Album Review By: Tara Scudder
Bilal’s new release, ‘In Another Life’ takes the listener on a journey through a conscious, impassioned labyrinth. The choice to have the album produced entirely by Adrian Younge affords a consistent gritty sonic feel throughout the experience. The album’s cover, designed by Angelbert Metoyer, illuminates the enigmatically imaginative yet humanistic qualities of the work contained within the album.
The journey begins energetically with ‘Sirens II’, familiar for its build off of Younge’s ‘Sirens’ which was sampled in Jay Z’s “Picasso Baby” single on the Magna Carta album. The sensual, stout track paves the road for the journey ahead, taking the listener away into a dark, sensual abyss.
The song beautifully transitions into “Star Now”, where Bilal delivers his trademark jazz-trained sweeping vocals accentuated in Younge’s intense celestial-inspired landscape. The result is a track with an entrapping environment that’s both hauntingly ethereal and somatic.
The album then segues into a considerably different experience. ‘Open Up The Door’ is a refreshingly lighter song that explores the hills and valleys of a relationship. His triumphant optimism radiates through, making it a standout selection for those going through hard times in love. “I Really Don’t Care” renders itself as additional fodder for coaxing a former relationship to reconnect. A melodic, summery sweetness fills the track, allowing Bilal’s vocals to shine through.
The groovy, funk-laden, single “Pleasure Toy” featuring Big K.R.I.T. calls up a contagious 80’s-influenced beat you’ll get up out of your seat for. The luring lyrics and tempo make this an infectiously pleasurable track to look forward to at a live performance of the album.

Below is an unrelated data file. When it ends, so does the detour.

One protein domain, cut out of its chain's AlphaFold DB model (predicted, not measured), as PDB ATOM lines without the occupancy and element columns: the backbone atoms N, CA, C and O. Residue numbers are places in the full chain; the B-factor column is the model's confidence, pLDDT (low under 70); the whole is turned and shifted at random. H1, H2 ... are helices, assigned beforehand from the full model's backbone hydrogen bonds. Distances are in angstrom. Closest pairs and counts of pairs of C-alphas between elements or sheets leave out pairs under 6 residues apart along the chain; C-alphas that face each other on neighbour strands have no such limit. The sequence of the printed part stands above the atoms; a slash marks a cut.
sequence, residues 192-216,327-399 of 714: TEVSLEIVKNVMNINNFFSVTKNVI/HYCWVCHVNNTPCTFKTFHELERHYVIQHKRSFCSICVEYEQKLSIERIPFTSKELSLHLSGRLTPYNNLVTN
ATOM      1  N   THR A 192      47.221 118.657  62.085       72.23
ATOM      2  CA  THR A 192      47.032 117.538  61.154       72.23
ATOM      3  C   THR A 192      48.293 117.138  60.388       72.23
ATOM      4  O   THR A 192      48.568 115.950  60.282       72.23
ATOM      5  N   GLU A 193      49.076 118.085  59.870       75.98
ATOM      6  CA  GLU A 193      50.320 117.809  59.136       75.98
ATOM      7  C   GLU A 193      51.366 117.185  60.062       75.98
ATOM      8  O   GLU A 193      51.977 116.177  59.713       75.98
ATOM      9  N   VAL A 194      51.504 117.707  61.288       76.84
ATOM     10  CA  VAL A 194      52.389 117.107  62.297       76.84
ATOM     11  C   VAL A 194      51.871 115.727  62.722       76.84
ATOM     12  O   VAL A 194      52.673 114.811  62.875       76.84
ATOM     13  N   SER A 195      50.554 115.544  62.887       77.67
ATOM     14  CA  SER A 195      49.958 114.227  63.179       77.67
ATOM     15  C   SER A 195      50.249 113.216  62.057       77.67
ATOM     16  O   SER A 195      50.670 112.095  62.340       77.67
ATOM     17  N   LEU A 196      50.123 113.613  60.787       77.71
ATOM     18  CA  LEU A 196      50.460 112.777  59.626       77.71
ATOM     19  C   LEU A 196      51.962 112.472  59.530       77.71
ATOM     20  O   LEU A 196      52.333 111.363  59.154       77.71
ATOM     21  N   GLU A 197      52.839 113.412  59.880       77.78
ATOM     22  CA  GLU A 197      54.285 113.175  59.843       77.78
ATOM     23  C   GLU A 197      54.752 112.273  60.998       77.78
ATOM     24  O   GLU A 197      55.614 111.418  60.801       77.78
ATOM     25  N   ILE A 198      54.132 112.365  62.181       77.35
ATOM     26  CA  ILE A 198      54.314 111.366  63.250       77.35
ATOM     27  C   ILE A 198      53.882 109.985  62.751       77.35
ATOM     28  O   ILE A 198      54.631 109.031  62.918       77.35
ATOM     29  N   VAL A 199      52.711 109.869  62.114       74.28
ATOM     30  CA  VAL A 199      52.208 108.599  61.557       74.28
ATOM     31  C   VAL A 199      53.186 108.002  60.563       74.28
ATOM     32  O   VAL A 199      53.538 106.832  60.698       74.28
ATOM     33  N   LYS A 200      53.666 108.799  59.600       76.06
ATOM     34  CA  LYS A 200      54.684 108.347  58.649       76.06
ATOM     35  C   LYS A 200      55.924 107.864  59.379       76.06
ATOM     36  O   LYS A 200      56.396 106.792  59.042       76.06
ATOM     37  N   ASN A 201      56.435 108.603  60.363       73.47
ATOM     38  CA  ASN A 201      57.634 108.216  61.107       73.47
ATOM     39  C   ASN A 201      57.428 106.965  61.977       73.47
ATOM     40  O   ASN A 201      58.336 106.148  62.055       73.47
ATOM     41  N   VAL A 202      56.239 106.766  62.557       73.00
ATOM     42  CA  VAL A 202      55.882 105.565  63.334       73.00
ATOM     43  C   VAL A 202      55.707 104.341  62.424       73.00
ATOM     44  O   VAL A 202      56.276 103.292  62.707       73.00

The singer covers a myriad of subjects in this album but doesn’t lose touch of the civic-mindedness that helped define him previously. “Satellites” expresses his dismay as he contemplates the actions of society from afar. Wisely composed lyrics aid in the longevity of track while being truly fitting for current societal times.
“Lunatic” unrestrictedly slices through the gloomy feeling left by the previous track. His barbed, peppery vocals create an intentionally reckless and free-spirited aural mosaic.
“Money Over Love” obliterates the old adage that the best things in life are free. A well-placed feature by hip-hop icon Kendrick Lamar reveals the two as kindred spirits. The track’s namesake philosophy enacts an intriguing perspective on current societal norms and relationships.
The album then smooths into a couple tracks recognizant of his earlier work. “Love Child” places an emphasis on letting go and listening to your heart.
“Holding It Back” peruses the incapacitating qualities of love. The airy, passionate track is well-accentuated by a feature from New Zealand artist Kimbra.
Bilal’s exceptional ability to encapsulate experiences with strong emotions is highlighted in “Spiraling”, where he vocally paints a picture of a woman he was once enamored by. He expresses disappointment as acknowledges that she’s becoming virulently out of control emotionally. He shamefully finds himself still longing for what they once had, despite warning the listener of the danger of being caught up in her rapture. The debilitating cycle continues to plague him as the song ends.
The album wraps up with “Bury Me Next To You”, a track being immersed in a volatile relationship.
This is a well-thought-out album that will definitely satiate Bilal’s core fans and appeal to music fans looking for something authentic in today’s saccharin-coated market.